Life Under Quarantine: How the Coronavirus Is Affecting University Students | Top Universities

Life Under Quarantine: How the Coronavirus Is Affecting University Students

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Linda Mohamed

Updated Apr 08, 2021



Italian students coronavirus

The global spread of coronavirus has put governments and universities under severe pressure. As the situation develops, you can keep track of the latest developments with our coronavirus information hub.

Students in Italy have already been affected, with the entire 60m population advised to stay at home and universities suspending all in-person activities from lectures to graduations.

Talks between universities and the government are currently in place in the UK and US to see whether Italy-like measures should be adopted.

To find out what life under quarantine is like and how universities are helping their students navigate the outbreak, we spoke to three students who have already been affected by the situation.


Lisa is an Italian student doing an MSc in Product Design at the University of Strathclyde in Glasgow. She was in Northern Italy visiting family when the coronavirus outbreak began, and within a few days she was on a plane back to Scotland.

Upon arrival she immediately called the university to ask for advice.

She said: “I didn’t think I had the virus. I hadn’t been there [in Italy] long enough to catch it, but I still decided to ask the uni what they thought I should do.

“My university year advisor advised me to self-quarantine as a precaution, so I did. Today is my last day.”

Lisa spent the past two weeks at home alone, unable to go to venture outside. She said her professors and university peers were really understanding of the situation but being indoors was a struggle.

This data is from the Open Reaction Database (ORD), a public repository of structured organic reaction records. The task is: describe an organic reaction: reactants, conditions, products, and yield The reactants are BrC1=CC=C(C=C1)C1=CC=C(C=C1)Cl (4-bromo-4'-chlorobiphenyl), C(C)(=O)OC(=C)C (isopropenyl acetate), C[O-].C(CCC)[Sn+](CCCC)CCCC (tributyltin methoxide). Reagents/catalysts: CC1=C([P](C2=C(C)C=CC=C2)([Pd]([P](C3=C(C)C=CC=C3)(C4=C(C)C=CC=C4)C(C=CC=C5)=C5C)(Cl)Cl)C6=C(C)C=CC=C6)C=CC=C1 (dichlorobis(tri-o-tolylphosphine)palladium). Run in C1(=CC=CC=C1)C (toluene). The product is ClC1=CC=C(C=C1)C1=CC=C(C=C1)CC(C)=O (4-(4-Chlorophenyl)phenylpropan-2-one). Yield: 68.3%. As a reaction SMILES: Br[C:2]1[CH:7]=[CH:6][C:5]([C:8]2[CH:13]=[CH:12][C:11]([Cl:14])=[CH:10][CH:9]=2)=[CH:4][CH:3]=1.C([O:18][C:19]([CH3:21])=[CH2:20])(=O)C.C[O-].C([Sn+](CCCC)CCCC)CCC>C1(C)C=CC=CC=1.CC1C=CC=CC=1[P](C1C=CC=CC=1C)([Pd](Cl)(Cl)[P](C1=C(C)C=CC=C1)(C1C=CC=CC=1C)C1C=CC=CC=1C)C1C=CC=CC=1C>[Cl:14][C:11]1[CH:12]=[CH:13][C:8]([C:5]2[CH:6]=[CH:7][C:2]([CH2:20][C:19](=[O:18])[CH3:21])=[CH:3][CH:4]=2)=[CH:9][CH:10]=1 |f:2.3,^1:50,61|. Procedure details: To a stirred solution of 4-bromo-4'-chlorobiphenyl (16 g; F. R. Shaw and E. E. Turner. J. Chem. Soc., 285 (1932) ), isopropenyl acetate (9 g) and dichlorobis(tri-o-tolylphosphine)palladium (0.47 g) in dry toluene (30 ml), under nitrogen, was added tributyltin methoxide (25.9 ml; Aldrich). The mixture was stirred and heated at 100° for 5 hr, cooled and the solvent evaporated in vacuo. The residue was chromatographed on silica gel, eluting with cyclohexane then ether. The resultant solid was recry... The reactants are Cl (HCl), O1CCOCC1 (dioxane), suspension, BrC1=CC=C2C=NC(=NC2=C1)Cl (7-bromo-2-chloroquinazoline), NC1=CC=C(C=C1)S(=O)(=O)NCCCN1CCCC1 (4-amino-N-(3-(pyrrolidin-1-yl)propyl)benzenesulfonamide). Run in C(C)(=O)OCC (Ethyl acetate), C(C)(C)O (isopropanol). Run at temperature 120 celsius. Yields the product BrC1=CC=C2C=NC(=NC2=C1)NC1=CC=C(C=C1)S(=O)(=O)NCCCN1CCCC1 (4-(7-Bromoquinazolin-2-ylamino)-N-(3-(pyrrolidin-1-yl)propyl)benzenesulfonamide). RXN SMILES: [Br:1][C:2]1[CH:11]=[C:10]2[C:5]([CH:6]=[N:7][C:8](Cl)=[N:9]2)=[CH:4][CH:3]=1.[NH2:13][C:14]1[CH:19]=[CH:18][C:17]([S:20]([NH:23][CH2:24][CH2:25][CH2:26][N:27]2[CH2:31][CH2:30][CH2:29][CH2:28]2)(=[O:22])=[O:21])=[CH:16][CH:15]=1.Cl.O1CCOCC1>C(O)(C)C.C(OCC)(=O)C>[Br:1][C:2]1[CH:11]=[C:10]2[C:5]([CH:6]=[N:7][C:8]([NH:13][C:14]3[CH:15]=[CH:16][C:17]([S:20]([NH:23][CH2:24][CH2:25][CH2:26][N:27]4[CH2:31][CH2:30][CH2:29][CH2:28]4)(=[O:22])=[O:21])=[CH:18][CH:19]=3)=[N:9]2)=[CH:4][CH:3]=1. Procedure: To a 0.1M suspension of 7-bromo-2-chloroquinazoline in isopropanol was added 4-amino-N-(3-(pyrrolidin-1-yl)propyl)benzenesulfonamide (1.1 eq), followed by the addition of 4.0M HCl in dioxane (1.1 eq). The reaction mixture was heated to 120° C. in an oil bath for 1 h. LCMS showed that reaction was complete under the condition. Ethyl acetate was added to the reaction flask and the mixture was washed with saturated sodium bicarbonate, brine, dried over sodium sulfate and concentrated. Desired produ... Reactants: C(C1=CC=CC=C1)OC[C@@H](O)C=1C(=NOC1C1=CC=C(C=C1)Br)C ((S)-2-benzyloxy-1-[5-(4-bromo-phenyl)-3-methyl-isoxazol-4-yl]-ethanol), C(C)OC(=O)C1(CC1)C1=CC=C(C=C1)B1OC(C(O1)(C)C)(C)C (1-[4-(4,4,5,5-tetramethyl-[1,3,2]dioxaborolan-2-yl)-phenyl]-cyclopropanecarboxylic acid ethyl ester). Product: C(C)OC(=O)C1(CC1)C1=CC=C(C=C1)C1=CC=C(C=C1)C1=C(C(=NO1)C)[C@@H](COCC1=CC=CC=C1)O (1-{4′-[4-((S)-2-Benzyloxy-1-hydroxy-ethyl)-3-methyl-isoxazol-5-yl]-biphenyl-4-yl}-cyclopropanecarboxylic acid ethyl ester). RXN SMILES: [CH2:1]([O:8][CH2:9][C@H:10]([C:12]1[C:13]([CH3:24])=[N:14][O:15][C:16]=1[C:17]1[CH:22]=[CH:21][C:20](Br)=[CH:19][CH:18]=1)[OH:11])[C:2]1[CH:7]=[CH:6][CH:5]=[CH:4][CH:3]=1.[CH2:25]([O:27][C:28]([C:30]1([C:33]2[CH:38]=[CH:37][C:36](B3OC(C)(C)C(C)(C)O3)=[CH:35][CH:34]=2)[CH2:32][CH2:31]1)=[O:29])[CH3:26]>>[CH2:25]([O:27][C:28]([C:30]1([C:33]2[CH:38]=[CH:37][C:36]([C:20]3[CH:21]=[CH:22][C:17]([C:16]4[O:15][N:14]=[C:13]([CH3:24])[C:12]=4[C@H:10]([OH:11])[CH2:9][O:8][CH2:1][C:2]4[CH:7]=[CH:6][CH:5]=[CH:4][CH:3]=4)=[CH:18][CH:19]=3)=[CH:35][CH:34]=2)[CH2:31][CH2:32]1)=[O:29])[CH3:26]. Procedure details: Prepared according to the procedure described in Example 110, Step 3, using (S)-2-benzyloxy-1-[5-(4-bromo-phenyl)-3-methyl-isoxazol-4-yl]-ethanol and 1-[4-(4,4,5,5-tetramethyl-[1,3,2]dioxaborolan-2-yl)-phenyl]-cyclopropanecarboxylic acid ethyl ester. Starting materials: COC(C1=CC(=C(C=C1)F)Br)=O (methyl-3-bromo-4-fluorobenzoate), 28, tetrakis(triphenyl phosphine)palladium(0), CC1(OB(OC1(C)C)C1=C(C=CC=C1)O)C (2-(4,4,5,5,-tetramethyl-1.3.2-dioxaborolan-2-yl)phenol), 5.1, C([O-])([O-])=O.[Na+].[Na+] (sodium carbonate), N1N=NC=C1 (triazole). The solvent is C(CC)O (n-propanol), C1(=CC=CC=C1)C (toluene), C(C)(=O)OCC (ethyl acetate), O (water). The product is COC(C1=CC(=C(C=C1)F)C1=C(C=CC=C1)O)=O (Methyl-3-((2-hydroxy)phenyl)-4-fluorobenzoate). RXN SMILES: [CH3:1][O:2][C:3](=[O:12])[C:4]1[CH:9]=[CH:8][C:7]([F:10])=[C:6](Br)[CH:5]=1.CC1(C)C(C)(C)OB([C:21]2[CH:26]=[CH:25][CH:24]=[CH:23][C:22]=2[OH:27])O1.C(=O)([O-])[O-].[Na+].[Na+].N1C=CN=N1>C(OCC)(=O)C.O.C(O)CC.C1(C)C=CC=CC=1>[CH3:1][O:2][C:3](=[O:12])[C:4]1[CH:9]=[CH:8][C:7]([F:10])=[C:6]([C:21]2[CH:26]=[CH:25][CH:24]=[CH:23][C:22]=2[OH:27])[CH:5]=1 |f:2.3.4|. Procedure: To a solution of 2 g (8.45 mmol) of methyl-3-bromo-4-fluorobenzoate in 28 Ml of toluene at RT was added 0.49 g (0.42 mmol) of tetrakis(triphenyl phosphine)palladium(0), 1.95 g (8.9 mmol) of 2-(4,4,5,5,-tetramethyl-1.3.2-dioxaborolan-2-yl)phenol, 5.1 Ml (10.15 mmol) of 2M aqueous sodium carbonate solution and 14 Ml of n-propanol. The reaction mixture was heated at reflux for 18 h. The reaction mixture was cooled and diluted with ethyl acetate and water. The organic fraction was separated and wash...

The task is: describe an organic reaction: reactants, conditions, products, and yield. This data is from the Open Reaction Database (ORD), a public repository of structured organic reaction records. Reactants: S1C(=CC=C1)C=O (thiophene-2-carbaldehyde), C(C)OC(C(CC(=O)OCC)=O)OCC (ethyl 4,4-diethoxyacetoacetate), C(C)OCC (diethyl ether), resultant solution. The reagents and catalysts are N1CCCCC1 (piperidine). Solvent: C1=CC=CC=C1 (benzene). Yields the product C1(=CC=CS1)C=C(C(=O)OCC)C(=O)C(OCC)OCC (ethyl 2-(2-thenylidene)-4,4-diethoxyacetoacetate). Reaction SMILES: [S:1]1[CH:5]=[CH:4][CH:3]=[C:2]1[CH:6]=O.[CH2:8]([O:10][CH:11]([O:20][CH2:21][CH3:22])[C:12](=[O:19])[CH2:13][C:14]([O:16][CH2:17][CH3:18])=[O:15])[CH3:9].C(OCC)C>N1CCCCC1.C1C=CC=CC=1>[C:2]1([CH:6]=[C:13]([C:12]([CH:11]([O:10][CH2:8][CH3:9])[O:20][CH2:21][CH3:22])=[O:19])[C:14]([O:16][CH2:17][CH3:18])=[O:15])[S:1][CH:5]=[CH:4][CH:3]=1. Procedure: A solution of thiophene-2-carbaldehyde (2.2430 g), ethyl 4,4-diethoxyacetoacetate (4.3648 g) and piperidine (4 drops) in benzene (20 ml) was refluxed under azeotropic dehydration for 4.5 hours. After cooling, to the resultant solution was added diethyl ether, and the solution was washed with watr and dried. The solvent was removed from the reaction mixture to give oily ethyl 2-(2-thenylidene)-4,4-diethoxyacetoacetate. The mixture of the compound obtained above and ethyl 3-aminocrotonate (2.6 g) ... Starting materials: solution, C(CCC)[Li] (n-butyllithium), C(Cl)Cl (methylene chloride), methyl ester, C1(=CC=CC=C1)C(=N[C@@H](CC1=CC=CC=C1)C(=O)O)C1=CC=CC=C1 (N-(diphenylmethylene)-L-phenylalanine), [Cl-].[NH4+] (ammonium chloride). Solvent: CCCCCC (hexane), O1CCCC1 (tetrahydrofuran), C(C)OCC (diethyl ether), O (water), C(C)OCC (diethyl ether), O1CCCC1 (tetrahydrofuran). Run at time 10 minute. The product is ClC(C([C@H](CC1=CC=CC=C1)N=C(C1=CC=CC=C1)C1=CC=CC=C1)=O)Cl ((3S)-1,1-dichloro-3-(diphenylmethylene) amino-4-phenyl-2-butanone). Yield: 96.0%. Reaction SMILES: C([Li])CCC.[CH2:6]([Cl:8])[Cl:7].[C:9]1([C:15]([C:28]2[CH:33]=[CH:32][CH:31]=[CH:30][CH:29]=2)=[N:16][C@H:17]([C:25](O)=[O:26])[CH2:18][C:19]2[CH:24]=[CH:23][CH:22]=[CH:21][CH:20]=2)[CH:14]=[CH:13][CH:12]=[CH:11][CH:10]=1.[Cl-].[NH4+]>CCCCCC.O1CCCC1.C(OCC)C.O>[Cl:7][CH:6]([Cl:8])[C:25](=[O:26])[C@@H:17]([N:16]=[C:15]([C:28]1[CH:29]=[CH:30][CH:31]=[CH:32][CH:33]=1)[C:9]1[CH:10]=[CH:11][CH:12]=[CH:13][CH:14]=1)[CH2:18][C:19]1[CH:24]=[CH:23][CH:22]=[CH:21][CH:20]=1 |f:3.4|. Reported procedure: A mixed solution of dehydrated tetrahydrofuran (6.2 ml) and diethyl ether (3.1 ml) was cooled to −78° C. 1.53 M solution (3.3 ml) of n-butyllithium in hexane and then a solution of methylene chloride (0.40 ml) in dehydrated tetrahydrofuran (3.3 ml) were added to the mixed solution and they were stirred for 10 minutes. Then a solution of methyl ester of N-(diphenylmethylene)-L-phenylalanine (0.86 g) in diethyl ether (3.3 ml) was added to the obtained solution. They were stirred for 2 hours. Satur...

She said: “I had group projects and a project with an external client, but I had to do everything from home. For someone like me, who is used to spending most days on campus between classes and the library, being at home is a real motivation-killer.

“Everything took longer than it would if had I been on campus, but it was my choice to self-quarantine, and I know it was for the best.”

Lisa thinks the university tackled the situation in the best way possible, especially because Italy wasn’t on lockdown when she returned to the UK.

She said: “I think things will change in the next couple of weeks, but I really can’t complain about my experience. I’m just glad to be able to go outside now!”



Sveva is a third-year languages student at the University of Turin specializing in English and Spanish. Soon after returning from a semester abroad at the University of Leeds, Italy was hit by the first cases of coronavirus.

She said: “I feel lucky as a university student because I’m used to studying independently, but I do think young people are still underestimating the importance of the quarantine.”

Sveva said the University of Turin quickly took harsh measures, such as suspending classes and closing libraries, observing Italy’s national lockdown, which will be in place until at least April 3.